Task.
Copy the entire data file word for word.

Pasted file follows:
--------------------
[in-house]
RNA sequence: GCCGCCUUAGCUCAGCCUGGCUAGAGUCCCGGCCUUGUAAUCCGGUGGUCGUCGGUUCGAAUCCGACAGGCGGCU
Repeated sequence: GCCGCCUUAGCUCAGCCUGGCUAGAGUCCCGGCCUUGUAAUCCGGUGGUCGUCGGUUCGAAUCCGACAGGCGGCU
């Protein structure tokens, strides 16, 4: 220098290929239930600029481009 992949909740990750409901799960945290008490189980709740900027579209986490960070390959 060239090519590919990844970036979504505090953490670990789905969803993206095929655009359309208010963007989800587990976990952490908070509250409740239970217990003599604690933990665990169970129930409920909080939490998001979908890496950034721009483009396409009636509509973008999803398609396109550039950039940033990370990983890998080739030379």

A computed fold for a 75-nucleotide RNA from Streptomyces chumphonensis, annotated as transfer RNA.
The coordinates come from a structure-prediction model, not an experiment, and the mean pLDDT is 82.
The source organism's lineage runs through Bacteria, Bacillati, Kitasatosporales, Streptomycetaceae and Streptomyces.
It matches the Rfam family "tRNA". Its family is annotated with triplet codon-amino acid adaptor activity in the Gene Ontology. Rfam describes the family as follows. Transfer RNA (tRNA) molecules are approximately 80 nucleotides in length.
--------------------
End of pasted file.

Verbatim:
[in-house]
RNA sequence: GCCGCCUUAGCUCAGCCUGGCUAGAGUCCCGGCCUUGUAAUCCGGUGGUCGUCGGUUCGAAUCCGACAGGCGGCU
Repeated sequence: GCCGCCUUAGCUCAGCCUGGCUAGAGUCCCGGCCUUGUAAUCCGGUGGUCGUCGGUUCGAAUCCGACAGGCGGCU
């Protein structure tokens, strides 16, 4: 220098290929239930600029481009 992949909740990750409901799960945290008490189980709740900027579209986490960070390959 060239090519590919990844970036979504505090953490670990789905969803993206095929655009359309208010963007989800587990976990952490908070509250409740239970217990003599604690933990665990169970129930409920909080939490998001979908890496950034721009483009396409009636509509973008999803398609396109550039950039940033990370990983890998080739030379």

A computed fold for a 75-nucleotide RNA from Streptomyces chumphonensis, annotated as transfer RNA.
The coordinates come from a structure-prediction model, not an experiment, and the mean pLDDT is 82.
The source organism's lineage runs through Bacteria, Bacillati, Kitasatosporales, Streptomycetaceae and Streptomyces.
It matches the Rfam family "tRNA". Its family is annotated with triplet codon-amino acid adaptor activity in the Gene Ontology. Rfam describes the family as follows. Transfer RNA (tRNA) molecules are approximately 80 nucleotides in length.